The appearance of wood products is part of the quality of this material. Architects and designers tend to value its appearance in the works. Reducing discoloration of wood due to photodegradation caused by ultraviolet (UV) and visible (VIS) radiation by means of hindered amine light stabilizers (HALS) and nanoparticle pretreatments has been studied [10] on Siberian (Larix sibirica Ledeb.) and European larch (Larix decidua Mill). Their most effective pretreatment was a combination of UVA and HALS in a synergistic effect without affecting the gloss of the product.
Understanding renewable materials also means characterizing their anatomy. The windmill palm (Trachycarpus fortune (Hook.) H.Wendl.) and its application potential have been characterized by its anatomy [11]. Techniques such as scanning electron microscopy (SEM), atomic force microscopy (AFM), and a nanoindenter allow for the development of a new use for this abundant raw material. AFM has also been used by Wu et al. [12], who characterized the microstructure and mechanical properties of Poplar catkin fibers. Their work is essential to have good information on the fiber material, which has the potential to be part of the advanced material of tomorrow.
The development of advanced renewable materials started about 10 years ago. This represents an interesting path to include more bio-based materials in our society and to offer new opportunities to value forest resources. An example of this is the formulation of a nanocellulose aerogel from Poplar (Populus tomentosa) Catkin fiber [13]. The use of cellulose nanofibrils modified polyurethane foam composite as structural insulated material is another example of the use of an additive for advanced materials from renewable materials [14].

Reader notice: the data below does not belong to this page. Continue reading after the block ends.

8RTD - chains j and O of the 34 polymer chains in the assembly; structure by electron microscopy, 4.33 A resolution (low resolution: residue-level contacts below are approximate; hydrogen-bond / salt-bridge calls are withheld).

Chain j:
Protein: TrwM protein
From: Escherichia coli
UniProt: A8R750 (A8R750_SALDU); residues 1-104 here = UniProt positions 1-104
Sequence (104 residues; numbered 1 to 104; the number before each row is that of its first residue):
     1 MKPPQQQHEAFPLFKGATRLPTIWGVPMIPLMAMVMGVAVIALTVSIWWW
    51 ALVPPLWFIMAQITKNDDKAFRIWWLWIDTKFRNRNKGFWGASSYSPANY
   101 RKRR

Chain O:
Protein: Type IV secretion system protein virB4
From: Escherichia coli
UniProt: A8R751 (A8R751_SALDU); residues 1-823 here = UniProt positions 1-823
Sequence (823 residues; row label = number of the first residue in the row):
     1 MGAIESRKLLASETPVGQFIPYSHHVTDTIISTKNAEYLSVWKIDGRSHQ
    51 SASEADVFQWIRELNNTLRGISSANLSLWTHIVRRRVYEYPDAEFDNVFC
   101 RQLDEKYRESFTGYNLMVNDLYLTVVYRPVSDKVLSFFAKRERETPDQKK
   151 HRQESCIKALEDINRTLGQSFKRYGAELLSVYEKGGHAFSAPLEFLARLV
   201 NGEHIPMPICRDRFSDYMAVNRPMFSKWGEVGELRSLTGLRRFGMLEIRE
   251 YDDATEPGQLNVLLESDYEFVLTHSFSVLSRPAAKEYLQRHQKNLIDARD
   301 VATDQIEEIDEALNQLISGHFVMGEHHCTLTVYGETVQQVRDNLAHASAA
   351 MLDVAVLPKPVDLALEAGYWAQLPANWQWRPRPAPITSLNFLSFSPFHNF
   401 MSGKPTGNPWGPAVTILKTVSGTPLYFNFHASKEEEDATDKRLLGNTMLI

The development of new materials involves knowledge of their in-service behavior, especially in airtight environment where VOCs can be released. It was the aim of Cao et al. [15] to characterize the VOCs from plywood under such conditions. Advanced materials from renewable raw materials should also be developed in respect with reducing energy consumption and limiting CO2 emissions, which is more than a trivial approach. The life cycle analysis (LCA) and its variations (static, dynamic, consequential, input/output, etc.) are powerful tools to support the product development scientist. These are powerful tools but are too cumbersome to be useful for product developers. Streamlined approaches such as those proposed by Heidari et al. [16] have great potential to support the scientific community in the early stage of product development.
The future of wood products and renewable materials is promising. There is a tremendous potential for our environment and our economies, and there remains much work to be done. This special issue reflects some of the great advances in this research field and I would like to express my gratitude to all the authors for their timely and high-quality contributions. I would also like to thank all the anonymous reviewers for maintaining the quality standard of the special issue. A final thank you to the editorial team at MDPI forests.

Author Contributions

Both authors contributed to the writing process. P.B. and C.B. wrote the introduction together, P.B. wrote the part going through the special edition, and C.B. did a review of this part. All authors have read and agreed to the published version of the manuscript.

Funding

The authors are grateful to Natural Sciences and Engineering Research Council of Canada for the financial support through its IRC program (IRCPJ 461745-18 as well as the industrial partners of the NSERC industrial chair on eco-responsible wood construction (CIRCERB).

Conflicts of Interest

The authors declare no conflict of interest.

References

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MDPI and ACS Style

Blanchet, P.; Breton, C. Wood Productions and Renewable Materials: The Future Is Now. Forests 2020, 11, 657. https://doi.org/10.3390/f11060657

AMA Style

Blanchet P, Breton C. Wood Productions and Renewable Materials: The Future Is Now. Forests. 2020; 11(6):657. https://doi.org/10.3390/f11060657

Chicago/Turabian Style

Blanchet, Pierre, and Charles Breton. 2020. "Wood Productions and Renewable Materials: The Future Is Now" Forests 11, no. 6: 657. https://doi.org/10.3390/f11060657